When asked during an interview with FourFourTwo to name the key to his partnership with Zidane, Davids reflected: “It was about trust and about energy. If you have this connection with someone then you know what’s going to happen. It’s about feelings, about knowing football on a certain level, and we both understood football on the same level.” Beside one another, at the epicentre of every game, it appeared Davids and Zidane boasted a connection like few others. This connection even exceeded domestic bounds.
At the European Championship in 2000, Davids’ own nation, co-hosts Netherlands, faced Zidane’s France in the tournament’s group stage and, in the days preceding the fixture, far from exercising a common caution or simply reiterating his focus on his own duties, Davids couldn’t contain his praise for his Juventus teammate and upcoming opponent: “Simply watching Zidane train inspires me. He is one of the best players in the world,” Davids professed. “He thinks in one second and does it the next. He is a special player, one who is original and exceptional. He creates space where there is none. Only the very best players can do that. No matter where he gets the ball or how it comes to him, Zidane can get out of trouble. His imagination and his technique are amazing.”
Davids was constantly impressed by the work Zidane would produce by his side and Zidane appeared forever grateful for the platform the work of Davids afforded him.
At Juventus, the two midfielders were blessed to form the spine of a squad of magnificent vintage. Equipped with the consummate professionalism and awareness of Ciro Ferrara, the unyielding drive and ambition of Antonio Conte, the rare potency and grace of Alessandro Del Piero, Juve soared domestically, even if they were found wanting on the European stage. Yet, even among a sky full of stars, Zidane and Davids shone.
Certainly, both players had their defects. Davids’ was physical: glaucoma necessitated the wearing of goggles whenever on the pitch, an obligatory accessory that needlessly aided the midfielder in standing out among the crowd, and, so impossible is it not to mention, Zidane’s was mental; an idiosyncratic temper that brought to the fore his dominant flaw with alarming regularity.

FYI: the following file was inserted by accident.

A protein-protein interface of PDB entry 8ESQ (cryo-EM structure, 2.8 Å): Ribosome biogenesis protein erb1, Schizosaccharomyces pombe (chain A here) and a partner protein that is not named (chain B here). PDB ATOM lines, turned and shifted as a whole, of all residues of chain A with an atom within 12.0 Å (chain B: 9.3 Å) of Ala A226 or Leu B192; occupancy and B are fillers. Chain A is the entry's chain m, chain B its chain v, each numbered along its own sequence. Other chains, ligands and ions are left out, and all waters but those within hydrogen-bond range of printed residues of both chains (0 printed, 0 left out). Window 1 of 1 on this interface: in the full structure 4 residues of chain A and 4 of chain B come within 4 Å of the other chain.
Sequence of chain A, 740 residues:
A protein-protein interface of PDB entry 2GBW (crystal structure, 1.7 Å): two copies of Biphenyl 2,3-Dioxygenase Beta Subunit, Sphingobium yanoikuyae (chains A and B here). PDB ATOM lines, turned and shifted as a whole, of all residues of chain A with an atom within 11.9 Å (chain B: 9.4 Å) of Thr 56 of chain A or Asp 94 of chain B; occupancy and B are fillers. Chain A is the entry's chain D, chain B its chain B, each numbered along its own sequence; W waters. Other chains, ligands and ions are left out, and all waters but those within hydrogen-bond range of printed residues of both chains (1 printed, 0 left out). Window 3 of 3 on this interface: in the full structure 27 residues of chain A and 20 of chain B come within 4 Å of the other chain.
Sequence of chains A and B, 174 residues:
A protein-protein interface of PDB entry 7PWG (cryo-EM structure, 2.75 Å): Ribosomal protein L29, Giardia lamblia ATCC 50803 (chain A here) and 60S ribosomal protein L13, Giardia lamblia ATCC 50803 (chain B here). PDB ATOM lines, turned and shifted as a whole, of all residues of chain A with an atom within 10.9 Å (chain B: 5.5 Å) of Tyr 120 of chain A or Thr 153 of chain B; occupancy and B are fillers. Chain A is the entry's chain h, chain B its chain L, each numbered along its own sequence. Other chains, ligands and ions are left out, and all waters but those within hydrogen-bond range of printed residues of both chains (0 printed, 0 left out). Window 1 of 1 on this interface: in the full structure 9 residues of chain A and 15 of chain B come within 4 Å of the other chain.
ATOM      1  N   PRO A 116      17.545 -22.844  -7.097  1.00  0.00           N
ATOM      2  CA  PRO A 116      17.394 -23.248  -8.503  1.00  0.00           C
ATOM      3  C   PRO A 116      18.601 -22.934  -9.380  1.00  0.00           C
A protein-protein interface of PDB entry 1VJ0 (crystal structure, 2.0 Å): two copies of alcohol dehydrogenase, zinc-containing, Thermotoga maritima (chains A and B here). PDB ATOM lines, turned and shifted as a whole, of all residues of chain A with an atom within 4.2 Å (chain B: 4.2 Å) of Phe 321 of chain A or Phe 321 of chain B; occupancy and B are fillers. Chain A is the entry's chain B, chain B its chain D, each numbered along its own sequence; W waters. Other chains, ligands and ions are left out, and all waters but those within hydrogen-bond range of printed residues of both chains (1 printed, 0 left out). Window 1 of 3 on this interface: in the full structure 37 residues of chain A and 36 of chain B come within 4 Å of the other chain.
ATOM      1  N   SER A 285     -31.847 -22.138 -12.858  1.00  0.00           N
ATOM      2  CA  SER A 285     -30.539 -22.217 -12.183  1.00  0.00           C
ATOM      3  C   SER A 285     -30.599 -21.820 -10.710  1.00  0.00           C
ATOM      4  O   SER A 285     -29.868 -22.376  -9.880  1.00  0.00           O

But these factors sought only to further underline the qualities of both players as it reminded those watching that the two were, despite compelling evidence, only human. Men, not machines, were responsible for the acts beholden to those fortunate enough to witness their dazzling double act in the flesh.
Eventually Zidane and his ambitions would outgrow even the giants of Turin and leave behind his Dutch companion as he migrated west, seeking the sanctity and splendour of Madrid where, with his fellow Galácticos at Real, he continued to fine-tune every formidable facet of his game. In the stark white of Los Merengues, Zidane’s legend would continue to grow, as he became a deserved champion of Spain and of Europe, certifying himself as one of the most naturally talented and universally treasured footballers ever to bless the game.
Edgar Davids, too, would ply his trade on shores further afield before hanging up his boots, orchestrating memorable spells at Barcelona, Internazionale and Tottenham Hotspur, as well as Crystal Palace and, remarkably, even Barnet. He would never quite recapture the magic of his halcyon days at Juventus, though he might have rediscovered some of the madness while in the more modest tiers of the English pyramid, but Davids had long since earned his own place among the storied elite of football history.
By Will Sharp @shillwarp